The biggest example of how different we all react has to be the postponed UK and European shows.  I don’t have an interest in rehashing the reactions, I just want to acknowledge that they exist.  My writing partner wrote a blog over the weekend that created much buzz on Facebook.  Not all of it was positive.  Many reacted the way I would have expected, but some reacted with complete anger and frustration.  I don’t know that I would have anticipated that.  The motive behind the blog topic was simply to ask “What If”; while many had no trouble commenting on how they would feel – regardless of what those feelings were – still others were incensed that the question was even asked.  Initially, that upset me because, as I explained on Facebook – this is a BLOG.  It’s about opinions, it’s about presenting topics and allowing discussion.  Comment all you would like on whether you agree or disagree, but to comment on the topics chosen seemed to be counterproductive.  As the day wore on, however, I realized that the anger behind our topic has far more to do with not being willing to even discuss the possibility.  I need to respect that, and I do.  I may not necessarily agree, but the fact is – we’re all fans.  In as much as I know that Amanda meant no harm in expressing her feelings about the subject at hand; I also recognize that the comments weren’t meant to harm her, or her thoughts specifically.  Let’s be honest, none of us want to be talking about the demise of the band.  Real, imagined, or otherwise.  I think we all can agree on that.

For me personally, I’ve reached a point in my life where on one hand, I have to give people credit for putting themselves out there, doing the hard work, having an opinion, or just plain being good people – and for the most part – I do believe people are good.  On the other hand, I’ve gotten to a point where I refuse to put up with the, well, B.S. (for lack of a better way of describing!)  My friends take me as I am, and I take others as they are – and if I can’t, I won’t.  I think that I’ve stopped caring about trying to be what other people want.  I have the luxury of being a mostly private citizen – I don’t put myself up for public scrutiny in the same way that the band might.  I recognize that for Duran Duran and the plethora of other bands and celebrities out there, their livelyhoods depend very much on what we think, and what we want.  I don’t envy them for that.  There must be a very fine line on which they must balance, and while a good part of me says “Who the hell cares – they should put out the music they like!”, another part of me recognizes that business is business.  They employ a good many people who count on them, and they do have the right to make music that will sell, even if I don’t personally enjoy their work.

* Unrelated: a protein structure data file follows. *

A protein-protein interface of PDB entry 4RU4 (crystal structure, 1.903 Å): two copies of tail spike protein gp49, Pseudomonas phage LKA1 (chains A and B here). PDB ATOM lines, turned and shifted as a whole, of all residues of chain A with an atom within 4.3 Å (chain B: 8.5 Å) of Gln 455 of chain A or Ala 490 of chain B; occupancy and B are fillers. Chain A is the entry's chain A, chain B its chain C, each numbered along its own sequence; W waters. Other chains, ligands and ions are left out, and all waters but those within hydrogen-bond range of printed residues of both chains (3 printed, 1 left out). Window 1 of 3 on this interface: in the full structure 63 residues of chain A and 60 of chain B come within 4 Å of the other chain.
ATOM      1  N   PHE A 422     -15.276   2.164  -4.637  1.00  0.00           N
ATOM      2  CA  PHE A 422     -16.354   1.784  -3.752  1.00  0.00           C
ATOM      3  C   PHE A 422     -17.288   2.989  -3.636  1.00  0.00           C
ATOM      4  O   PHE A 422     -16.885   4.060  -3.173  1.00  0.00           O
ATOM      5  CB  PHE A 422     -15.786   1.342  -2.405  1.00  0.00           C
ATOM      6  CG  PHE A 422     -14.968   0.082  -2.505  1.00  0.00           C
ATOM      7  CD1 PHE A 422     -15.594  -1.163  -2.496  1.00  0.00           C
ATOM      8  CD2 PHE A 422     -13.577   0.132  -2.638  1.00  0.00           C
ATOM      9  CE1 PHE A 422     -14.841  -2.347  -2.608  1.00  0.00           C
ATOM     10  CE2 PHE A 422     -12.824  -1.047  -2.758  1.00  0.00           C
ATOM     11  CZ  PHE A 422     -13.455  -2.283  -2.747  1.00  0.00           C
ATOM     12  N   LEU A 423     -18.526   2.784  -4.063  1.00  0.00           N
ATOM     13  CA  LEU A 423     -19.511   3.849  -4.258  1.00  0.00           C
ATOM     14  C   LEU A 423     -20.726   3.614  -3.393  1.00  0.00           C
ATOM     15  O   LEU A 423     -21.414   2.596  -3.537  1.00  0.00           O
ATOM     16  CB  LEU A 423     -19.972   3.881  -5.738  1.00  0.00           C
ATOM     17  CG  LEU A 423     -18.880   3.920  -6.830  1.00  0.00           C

I don’t envy the band, celebrities or even my favorites from the 80’s Brat Pack years in much the same way I don’t envy any of our politicians, which is one thing I’ve learned from all of my reading.  I don’t have to like their choices, but I must give them credit – because I’m mighty comfortable being an armchair critic!



How Will the End Be?

Before I begin this post, I must be honest about something.  I have been pretty emotional lately, but today I have reached the peak of heightened emotionality.  Today was the last day of school for me.  As a teacher, this day is always an emotional one but this year feels all the more so.  On this day, we not only say goodbye to our students, most of whom we have grown fond of, but also to colleagues who are moving on to other jobs or adventures.  It is a double whammy on any given year but today is at least a triple whammy as I said goodbye to many close colleagues and more as I am facing career changes myself.  I’m not sure exactly what those changes will be but I know that there will be some.  This lead an overly emotional me to ponder the end.  In this case, today is the end of the school year.  For some, it is the end to their teaching careers.  For others, it is the end of an era as significant changes are taking place at my school.  I have always found teaching to be a very strange career in the sense that we have very clear beginnings, middles and ends to every year.  At the end, there are always people leaving.  In the beginning of the year, new people come.  The school year has these decisive bookends.  In many ways, Duran has had the same type of thing.

Duran Duran’s career is marked by various “eras” that go along with albums.  They have often made these eras more defined themselves.  For example, for the Red Carpet Massacre era, they played an electro set and had Jackson Pollack/military uniforms to perform in.  The websites always take on new looks with each passing era.  Many of the fans have noticed this happening and have taken to dividing up Duran’s history in the same fashion.  How many times have fans discussed their favorite time in Duran’s history and heard something along the line of, “I really liked Astronaut and the reunion days” or “My favorite time was during Rio and those videos filmed in Sri Lanka.”  We, as fans, really understand this cycle of separate eras and have learned that Duran’s typical fashion has been to write an album, make some videos of songs on that album, play a certain tour with a certain look and setlist until that new album and everything that goes along with it are played out.  Then, there might be a little action in between the next album, but, generally, Duran and the fans experience downtime.  Then, it starts all over again with a new album.